Whichever reloading device you use, the thumb of your left hand holds the cylinder steady and uses the cylinder flutes as a guide to rotate the cylinder and index it properly so you can reload with looking down at the gun. Remember, you should be reloading from cover with your eyes on the threat. If you have loading strips or ammo loops, you can use them to top off your cylinder. If there is a lull in the action, extract the rounds slightly and just pluck the spent casings from the cylinder. You have to know which way your cylinder rotates to do this. The cylinder on a Colt or Charter Arms revolver rotates clockwise; on a Smith & Wesson or Ruger, it turns counter-clockwise.


The revolver enthusiast has several ways to carry reloads, including (from left) speed strips, speedloaders, full-moon clips (for certain revolvers) and ammo loops on the belt. A tool from Wilson Combat (not shown) helps in removing casings from moon clips.



Statistically, more shootings happen at night. Not as many companies offer aftermarket night sights for revolvers. However, night sights or not, a flashlight is strongly recommended for positively identifying your target. Standard iron sights really stand out, silhouetted black, giving you an excellent sight picture when your flashlight brightly lights the target. Flashlight techniques used with semi-autos can be used with the revolver. Also, some Smith & Wesson revolvers are available with a rail for attaching a light. These make excellent guns for home defense. If you are training to use the flutes to index the cylinder during reloads while keeping your eyes on the threat, reloading in the dark shouldn’t be an issue. In the police academy, looking down at the gun during reloads normally resulted in the range officer subjecting you to many, many pushups and an “invigorating” run.

An effective defensive revolver cartridge is the .357 Magnum. Its major drawbacks are recoil and muzzle flash. Some ammo manufacturers are producing loads that purport to lessen the fireworks display, and that’s a good thing.

But in the days before night sights and onboard flashlights, we learned to use muzzle flash to our advantage. In low-light training simulating an exchange of gunfire at close range, we found that the muzzle flash could give us a flash view of the target, allowing for quick adjustments as we took the next shot to stay on center mass.



Reliability is one of the revolver’s strengths. I know. Semi-autos are more reliable than ever before, but any gun, even a revolver, can be subject to mechanical failure. The fact remains, however, that a semi-auto is still dependent on using recoil to function properly. Absorb enough of that recoil, and the semi-auto can jam. I’ve had several semi-autos that have never jammed when firing them from a good steady shooting stance. But loosen that wrist or bend that elbow as you’re shooting one handed and diving for cover, and a malfunction is more likely, especially if something rubs against gun and slows down the slide’s motion.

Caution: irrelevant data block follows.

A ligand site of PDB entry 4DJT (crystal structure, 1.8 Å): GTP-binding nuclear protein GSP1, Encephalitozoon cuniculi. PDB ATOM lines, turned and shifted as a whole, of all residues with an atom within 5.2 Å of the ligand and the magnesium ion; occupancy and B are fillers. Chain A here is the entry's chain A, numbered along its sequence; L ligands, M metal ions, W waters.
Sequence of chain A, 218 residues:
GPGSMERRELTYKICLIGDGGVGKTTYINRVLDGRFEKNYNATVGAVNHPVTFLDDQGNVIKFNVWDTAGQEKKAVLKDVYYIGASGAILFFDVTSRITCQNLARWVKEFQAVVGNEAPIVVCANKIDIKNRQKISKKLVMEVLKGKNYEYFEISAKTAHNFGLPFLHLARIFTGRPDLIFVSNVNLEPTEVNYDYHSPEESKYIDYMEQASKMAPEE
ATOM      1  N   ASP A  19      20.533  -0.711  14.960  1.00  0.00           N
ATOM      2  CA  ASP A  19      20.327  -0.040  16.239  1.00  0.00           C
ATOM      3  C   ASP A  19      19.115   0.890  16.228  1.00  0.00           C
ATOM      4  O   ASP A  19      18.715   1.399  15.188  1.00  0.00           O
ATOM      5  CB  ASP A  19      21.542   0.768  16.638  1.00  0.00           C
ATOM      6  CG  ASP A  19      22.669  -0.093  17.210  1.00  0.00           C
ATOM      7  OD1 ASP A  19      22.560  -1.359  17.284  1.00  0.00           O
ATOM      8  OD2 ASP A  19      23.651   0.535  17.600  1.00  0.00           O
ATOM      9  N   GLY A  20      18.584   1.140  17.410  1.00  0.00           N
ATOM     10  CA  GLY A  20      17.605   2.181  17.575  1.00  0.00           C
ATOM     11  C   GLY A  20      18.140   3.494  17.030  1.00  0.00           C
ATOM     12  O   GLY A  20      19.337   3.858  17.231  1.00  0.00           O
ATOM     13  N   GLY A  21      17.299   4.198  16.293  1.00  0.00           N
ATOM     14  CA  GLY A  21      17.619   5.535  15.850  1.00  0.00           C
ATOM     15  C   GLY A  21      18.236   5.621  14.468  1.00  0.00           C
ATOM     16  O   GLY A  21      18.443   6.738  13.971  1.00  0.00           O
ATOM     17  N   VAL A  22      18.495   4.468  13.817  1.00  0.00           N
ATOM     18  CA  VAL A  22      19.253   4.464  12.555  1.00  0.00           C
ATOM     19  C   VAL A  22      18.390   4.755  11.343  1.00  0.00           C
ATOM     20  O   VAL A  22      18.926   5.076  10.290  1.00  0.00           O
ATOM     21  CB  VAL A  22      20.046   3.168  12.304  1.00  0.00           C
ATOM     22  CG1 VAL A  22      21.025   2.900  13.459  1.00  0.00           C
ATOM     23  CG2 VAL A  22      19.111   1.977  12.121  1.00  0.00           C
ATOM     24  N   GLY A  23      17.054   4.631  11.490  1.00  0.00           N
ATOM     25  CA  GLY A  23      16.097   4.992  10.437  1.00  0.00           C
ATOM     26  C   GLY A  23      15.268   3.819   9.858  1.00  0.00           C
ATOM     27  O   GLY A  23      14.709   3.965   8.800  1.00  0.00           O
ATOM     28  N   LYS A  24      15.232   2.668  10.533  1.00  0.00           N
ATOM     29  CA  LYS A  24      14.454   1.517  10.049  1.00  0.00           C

“ … a semi-auto is still dependent on using recoil to function properly. Absorb enough of that recoil, and the semi-auto can jam.”

A misfire with a semi-auto requires the tap-rack-ready drill to get a new round in the chamber ready to fire. If semi-autos never had malfunctions, agencies wouldn’t spend so much time practicing this drill. With a revolver, if the firing pin hits a bad primer, you have only to pull the trigger again to get to a fresh round in a new chamber.

If something gets wedged between the frame and cylinder, a revolver can jam. In that event, you might have to strike the cylinder against a solid object while working the latch to open the cylinder and clear away the obstruction.



Regardless of the defensive handgun, my preferred method of carry is with an in-the-waistband holster, strong side. For me, it offers the best balance of concealability, security and quick access. At times when I stick a snubnose revolver in a jacket pocket, I still use a pocket holster to help keep the gun oriented properly and to keep lint out of the action.

“ … the double-action revolver isn’t going away any time soon. Count on it.”

Because I prefer a gun with a spur hammer, when drawing from a pocket, I’ll place my thumb lightly over the hammer to ensure the spur doesn’t snag on anything. As the gun clears the clothing and is thrust into shooting position, I’ll move the thumb down for a secure grip. I don’t find this motion much different than swiping a thumb safety as you’re bringing a semi-auto into action.



There are techniques that vary from those I’ve mentioned. Pick a proven technique, and stick with it. Consistency in training is key. With a quality revolver and proper training, you are well-armed.

No bad guy will laugh at the old-fashioned wheelgun you’re pointing at him.


Seven Benefits of the Revolver

Not finicky eaters

They’ll digest most ammo of correct caliber, heavy or light, with no malfunctions.

Muscles not required

They’re easy to use for those who might have trouble racking the slide on a semi-auto.

Simple operation

There’s no dropping a magazine and forgetting you left one in the chamber.


The same revolver can be used for hunting small game and large, as well as defense, depending on the ammo used. Also, a .357 Magnum will fire .38 Special; a .44 Magnum will fire .44 Special; and a .454 Casull will fire .45 Colt.

Better-behaving brass

Revolvers don’t spit empty brass everywhere—not down your shirt, not behind your glasses. There are no empties to pick up later.

Squeeze again

If a cartridge misfires, you simply pull the trigger again to fire a fresh round in the next chamber.

Two modes

If your revolver has an exposed hammer, you have the option of a long, smooth, double-action trigger pull for defense or a light, single-action pull when the hammer is cocked for more accurate long-range shots.


Editor’s Note: A version of this article first appeared in the August 2016 print issue of Gun World Magazine.